A chest that could move

It was a veritable treasure chest: constructed of acacia wood, richly adorned with gold both inside and outside, hung on two carrying poles, and closed with an exquisite lid. All of this alone would suffice to make it extremely valuable—to say nothing of the contents!

In any event, the chest known in ancient Israel as the Ark of the Covenant was certainly an extremely sacred object, which was even venerated religiously. Wherever the people happened to be, the Ark of the Covenant was right there with them. Not shut up somewhere in a locked room within the temple—that came later on—but rather right in the midst of the people: visible, revered, and well-guarded! And yet there is no trace of it to this very day. Unfortunately! No matter how many archaeologists, antiquarians, or even grave robbers have sought after it, it has never been found. This is probably why so many legends have sprung up around this object: some say it was hauled away to Ethiopia. Others say that Jeremiah hid it away. In any case, its value would be inestimable by modern standards—perhaps precisely because of all of these stories.

For the devout Jews of antiquity it was more than merely a golden treasure: it was proof of the constant presence of God! It was part of the temple of God and, together with it, comprised the throne of the almighty God and the place of His revelation. At all times it stood as a reminder to the people of the experience they had made with their patriarch Moses at Mount Sinai, because contained inside were the two stone tablets bearing the Ten Commandments. It served as the memory of the nation at that time. And even more: the fact that it could be carried around meant that the place of God’s encounter was mobile. The portable ark thus became a visible sign that God was in the midst of Israel and could reveal himself anywhere. This ruled out the possibility of binding the representation of God to any one location.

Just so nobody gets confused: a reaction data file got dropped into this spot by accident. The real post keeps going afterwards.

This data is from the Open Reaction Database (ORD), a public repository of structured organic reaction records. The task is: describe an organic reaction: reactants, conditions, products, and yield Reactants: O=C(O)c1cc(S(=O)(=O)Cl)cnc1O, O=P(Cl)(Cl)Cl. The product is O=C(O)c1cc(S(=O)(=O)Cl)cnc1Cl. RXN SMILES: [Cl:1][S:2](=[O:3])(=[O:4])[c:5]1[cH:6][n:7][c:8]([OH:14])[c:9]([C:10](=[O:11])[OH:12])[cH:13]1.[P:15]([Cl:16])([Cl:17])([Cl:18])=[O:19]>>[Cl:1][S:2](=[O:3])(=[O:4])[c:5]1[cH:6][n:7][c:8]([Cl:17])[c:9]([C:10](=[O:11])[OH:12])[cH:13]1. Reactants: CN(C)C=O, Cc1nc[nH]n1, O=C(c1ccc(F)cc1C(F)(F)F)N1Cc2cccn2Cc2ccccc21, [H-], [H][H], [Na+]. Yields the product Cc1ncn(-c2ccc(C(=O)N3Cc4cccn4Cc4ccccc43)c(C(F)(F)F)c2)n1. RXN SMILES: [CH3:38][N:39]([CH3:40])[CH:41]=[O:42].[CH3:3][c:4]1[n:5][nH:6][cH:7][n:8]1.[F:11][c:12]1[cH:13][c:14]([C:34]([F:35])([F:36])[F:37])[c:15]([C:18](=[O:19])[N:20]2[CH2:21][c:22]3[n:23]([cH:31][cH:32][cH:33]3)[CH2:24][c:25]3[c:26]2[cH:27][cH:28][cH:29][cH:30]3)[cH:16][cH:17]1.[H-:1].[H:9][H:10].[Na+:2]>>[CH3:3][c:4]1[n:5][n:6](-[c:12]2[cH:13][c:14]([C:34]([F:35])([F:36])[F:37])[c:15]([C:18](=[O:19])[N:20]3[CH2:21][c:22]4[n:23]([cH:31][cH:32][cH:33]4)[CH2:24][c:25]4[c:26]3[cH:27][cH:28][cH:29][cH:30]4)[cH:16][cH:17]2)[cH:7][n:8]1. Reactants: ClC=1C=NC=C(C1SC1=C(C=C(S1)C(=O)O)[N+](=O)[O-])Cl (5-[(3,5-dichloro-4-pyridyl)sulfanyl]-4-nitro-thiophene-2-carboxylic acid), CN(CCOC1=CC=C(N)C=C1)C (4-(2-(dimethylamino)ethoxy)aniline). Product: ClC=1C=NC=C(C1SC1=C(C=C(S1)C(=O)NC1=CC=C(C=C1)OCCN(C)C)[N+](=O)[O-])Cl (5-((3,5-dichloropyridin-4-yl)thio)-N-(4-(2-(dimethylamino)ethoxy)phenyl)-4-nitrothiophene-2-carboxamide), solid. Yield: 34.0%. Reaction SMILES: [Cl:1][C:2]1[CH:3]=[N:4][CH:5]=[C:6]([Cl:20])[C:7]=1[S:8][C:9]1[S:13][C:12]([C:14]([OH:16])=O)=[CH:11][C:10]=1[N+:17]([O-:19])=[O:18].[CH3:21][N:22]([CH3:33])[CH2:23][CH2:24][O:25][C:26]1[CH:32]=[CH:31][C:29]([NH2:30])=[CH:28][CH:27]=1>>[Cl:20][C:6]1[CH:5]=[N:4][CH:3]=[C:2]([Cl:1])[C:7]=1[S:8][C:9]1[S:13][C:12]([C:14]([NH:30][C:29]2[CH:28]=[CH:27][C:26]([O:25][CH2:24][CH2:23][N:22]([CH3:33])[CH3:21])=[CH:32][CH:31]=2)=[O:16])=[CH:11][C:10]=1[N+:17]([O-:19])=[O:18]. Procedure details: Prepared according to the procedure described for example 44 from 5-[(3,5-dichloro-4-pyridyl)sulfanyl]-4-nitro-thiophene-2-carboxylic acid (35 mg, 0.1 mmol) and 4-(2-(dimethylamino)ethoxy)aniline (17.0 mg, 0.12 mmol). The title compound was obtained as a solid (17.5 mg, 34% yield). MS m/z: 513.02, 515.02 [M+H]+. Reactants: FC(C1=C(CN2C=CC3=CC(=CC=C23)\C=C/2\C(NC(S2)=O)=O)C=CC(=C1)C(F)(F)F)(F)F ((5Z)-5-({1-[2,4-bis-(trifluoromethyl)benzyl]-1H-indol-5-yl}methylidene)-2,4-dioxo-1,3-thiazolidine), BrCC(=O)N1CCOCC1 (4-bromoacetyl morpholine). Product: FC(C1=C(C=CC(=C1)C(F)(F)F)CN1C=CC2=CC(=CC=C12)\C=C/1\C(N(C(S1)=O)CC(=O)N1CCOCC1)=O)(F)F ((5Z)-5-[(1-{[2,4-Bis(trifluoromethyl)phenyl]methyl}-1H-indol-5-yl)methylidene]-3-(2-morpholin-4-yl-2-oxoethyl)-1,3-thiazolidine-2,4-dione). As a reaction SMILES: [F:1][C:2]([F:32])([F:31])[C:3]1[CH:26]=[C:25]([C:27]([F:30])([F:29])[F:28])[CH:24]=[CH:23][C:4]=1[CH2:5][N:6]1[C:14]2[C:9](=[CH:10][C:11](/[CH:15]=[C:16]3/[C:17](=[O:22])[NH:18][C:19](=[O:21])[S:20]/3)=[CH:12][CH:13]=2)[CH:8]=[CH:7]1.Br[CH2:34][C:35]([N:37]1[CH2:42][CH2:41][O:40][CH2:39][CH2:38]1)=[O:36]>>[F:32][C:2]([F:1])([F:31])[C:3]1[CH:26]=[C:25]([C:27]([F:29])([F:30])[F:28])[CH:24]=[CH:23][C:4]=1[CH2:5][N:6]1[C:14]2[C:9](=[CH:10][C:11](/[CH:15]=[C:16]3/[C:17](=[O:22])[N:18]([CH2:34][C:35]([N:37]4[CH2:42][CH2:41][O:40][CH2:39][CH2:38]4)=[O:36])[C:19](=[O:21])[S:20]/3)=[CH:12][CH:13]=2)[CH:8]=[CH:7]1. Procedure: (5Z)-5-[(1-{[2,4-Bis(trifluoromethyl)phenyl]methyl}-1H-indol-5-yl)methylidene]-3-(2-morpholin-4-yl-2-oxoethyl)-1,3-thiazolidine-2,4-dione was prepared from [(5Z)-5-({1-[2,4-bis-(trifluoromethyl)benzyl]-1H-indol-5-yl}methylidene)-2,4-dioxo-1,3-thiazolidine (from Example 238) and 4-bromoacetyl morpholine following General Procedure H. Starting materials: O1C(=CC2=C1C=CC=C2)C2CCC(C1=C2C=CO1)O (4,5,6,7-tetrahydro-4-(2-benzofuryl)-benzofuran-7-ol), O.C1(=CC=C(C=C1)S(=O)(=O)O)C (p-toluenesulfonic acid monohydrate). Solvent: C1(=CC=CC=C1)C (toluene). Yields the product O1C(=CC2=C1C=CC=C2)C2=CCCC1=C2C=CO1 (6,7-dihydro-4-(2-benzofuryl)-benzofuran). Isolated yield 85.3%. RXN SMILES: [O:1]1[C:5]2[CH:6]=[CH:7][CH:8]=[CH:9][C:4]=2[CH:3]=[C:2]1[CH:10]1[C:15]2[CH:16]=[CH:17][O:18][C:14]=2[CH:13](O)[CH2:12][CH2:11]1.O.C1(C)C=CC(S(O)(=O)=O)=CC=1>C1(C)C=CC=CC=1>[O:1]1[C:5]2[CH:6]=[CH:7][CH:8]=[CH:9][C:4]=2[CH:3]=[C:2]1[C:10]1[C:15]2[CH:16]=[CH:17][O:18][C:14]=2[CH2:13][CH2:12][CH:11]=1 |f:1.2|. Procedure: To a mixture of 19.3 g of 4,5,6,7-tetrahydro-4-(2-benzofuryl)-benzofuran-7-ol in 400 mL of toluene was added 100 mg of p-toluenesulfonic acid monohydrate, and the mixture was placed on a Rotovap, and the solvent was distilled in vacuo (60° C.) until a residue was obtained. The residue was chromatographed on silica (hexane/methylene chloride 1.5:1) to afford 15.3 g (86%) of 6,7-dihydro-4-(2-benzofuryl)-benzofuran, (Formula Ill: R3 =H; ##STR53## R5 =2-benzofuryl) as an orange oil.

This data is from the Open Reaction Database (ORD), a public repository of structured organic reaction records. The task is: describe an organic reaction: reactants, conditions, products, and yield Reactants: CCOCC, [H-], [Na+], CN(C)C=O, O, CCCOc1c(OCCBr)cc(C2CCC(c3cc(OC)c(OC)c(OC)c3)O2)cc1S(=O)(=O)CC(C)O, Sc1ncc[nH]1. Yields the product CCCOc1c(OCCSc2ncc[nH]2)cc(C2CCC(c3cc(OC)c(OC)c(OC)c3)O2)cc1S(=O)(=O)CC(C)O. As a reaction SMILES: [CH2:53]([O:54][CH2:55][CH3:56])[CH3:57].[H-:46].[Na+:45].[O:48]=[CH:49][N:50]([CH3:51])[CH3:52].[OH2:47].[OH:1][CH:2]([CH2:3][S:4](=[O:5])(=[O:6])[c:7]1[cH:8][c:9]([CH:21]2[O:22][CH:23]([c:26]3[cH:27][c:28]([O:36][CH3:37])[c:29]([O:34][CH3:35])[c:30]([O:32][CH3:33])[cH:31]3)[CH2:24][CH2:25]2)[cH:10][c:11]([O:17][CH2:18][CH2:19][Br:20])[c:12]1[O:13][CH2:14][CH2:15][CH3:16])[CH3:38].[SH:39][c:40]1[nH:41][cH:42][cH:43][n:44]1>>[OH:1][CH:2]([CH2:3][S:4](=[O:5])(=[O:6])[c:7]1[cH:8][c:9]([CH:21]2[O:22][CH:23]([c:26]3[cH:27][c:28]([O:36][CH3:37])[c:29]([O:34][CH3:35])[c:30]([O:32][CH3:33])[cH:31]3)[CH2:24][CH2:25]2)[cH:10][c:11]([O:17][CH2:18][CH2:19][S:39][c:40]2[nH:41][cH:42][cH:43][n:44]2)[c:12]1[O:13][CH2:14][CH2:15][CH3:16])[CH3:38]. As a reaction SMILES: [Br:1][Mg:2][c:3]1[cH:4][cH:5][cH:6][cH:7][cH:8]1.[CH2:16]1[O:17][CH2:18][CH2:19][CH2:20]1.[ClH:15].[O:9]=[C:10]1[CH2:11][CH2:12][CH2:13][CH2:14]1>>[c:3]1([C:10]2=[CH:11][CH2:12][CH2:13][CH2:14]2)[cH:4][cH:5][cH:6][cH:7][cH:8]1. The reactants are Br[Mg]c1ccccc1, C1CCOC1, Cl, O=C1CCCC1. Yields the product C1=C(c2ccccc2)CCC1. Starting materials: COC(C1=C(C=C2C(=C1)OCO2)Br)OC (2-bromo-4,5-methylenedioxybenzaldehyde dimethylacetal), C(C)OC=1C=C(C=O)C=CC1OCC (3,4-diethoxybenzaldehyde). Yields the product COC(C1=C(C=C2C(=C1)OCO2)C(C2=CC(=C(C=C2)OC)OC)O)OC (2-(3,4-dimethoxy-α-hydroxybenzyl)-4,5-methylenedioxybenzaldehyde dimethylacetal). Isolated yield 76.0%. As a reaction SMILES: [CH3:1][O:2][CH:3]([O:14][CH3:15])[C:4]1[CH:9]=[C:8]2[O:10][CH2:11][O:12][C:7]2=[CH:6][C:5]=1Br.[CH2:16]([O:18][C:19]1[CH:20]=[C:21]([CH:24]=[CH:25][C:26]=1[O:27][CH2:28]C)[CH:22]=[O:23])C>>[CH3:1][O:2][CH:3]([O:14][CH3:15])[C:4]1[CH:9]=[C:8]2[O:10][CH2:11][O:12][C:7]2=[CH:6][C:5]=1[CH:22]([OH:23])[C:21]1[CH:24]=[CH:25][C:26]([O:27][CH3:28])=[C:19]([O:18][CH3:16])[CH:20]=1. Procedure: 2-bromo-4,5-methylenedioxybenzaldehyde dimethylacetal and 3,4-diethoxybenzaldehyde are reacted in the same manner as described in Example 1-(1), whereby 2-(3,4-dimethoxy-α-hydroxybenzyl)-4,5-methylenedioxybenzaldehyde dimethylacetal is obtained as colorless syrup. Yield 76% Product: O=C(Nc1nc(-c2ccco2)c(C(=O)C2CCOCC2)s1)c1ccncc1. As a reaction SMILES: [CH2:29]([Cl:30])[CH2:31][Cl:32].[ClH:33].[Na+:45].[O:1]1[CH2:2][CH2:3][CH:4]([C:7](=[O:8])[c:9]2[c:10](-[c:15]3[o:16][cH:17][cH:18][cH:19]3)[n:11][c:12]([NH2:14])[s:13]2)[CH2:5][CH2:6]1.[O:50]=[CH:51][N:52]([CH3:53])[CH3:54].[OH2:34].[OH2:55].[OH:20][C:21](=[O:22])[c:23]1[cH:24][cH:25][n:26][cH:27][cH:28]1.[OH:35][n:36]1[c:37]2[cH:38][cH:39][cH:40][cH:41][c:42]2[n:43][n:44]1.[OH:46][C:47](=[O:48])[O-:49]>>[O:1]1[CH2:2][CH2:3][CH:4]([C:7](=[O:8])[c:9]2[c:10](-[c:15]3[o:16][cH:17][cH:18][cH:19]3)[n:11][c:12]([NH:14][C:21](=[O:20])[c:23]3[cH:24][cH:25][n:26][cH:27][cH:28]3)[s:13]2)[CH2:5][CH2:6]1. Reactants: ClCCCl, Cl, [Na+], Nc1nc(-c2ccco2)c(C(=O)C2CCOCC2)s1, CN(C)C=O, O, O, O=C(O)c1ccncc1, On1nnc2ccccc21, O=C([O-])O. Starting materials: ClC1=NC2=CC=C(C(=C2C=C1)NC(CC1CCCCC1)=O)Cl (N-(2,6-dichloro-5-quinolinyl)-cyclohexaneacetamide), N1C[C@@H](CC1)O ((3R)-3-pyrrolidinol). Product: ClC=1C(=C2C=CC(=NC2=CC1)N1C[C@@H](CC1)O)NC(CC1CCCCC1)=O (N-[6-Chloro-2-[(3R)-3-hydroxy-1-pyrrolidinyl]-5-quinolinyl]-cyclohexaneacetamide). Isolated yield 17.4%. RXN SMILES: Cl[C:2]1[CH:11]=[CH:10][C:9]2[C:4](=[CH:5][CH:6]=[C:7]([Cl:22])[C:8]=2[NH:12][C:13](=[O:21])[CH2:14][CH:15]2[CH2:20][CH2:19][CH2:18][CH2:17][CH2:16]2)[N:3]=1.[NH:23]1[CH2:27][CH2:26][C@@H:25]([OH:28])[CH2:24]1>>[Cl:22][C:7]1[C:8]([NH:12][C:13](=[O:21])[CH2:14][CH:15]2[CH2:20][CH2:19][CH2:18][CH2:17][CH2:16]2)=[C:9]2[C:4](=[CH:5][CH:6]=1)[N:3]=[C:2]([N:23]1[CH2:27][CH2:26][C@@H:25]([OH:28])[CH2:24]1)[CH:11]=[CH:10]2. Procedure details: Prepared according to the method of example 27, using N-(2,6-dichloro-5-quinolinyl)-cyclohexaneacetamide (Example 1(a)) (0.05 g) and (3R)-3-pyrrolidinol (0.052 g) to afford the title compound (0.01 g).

How it came to be so

According to the Torah, the construction of this “covenantal chest” or “ark of testimony” was commanded by God. The dimensions—approximately 130 centimetres long, 80 centimetres wide, and 80 centimetres tall—were just as precisely prescribed as its outward form: acacia wood overlaid with gold. Two carrying poles secured by golden rings ensured its portability. The ninth chapter of the New Testament epistle to the Hebrews describes the detachable cover plate (kapporet)—also known as the “mercy seat”, “cover of reconciliation”, or “atonement plate”—in elaborate detail. Two eagle-like winged beings (cherubim) were enthroned on its head, protectively spreading their wings towards each other and over the cover plate. The chest could only be touched by select men and the high priests. Any unauthorised touch led to instant death.

What we know

So much for tradition. To this day, the chest’s archaeological existence remains unproven. All reports about alleged finds of the Ark of the Covenant are based exclusively on oral statements. There are no concrete objects or other reliable indications of its survival. Everything we know about it is recorded in Holy Scripture: after receiving the tablets of the law on Mount Sinai, Moses received instructions from God to build a sanctuary for Him, so that “I [God] may dwell among them” (Exodus 25: 8). The Ark of the Covenant thus constituted the centre of the sanctuary.

According to 1 Samuel 3, it was kept in the temple of Shiloh after the Israelites had conquered Palestine. It was also carried by the Israelite army during military conflicts.

Later on, David took the ark to Jerusalem. After the construction of the temple, it was kept in the Most Holy Place. There it was considered the throne of the invisible God. It is generally believed that the chest was destroyed by fire during the destruction of the Jerusalem temple in 587 BC.

Our experience today

Be that as it may, the Ark of the Covenant can always be envisioned as a symbol for the presence of God, even without concrete evidence. And it also has something to say in the Christian family of faith, namely as a reference to the wholesome proximity of God. God is everywhere and accompanies us wherever we go. In His Son, Jesus Christ, He is close to mankind in unsurpassed fashion. The path of Jesus from divine glory into the human world—and the salvation that can be experienced through Him—is an essential component of Christian truth.

What we can learn from all of this

God reveals Himself and bestows security and salvation wherever the gospel of the death, resurrection, and return of Jesus is proclaimed and where sacraments are dispensed. The experience of God’s presence is not limited to the church building or divine service, but can also occur in daily life, namely in the dialogue of prayer, in a life of love for God led in accordance with the standards of the divine will, and in loving interpersonal encounters.

Photo: Kemelly - stock.adobe.com

Article info


Peter Johanning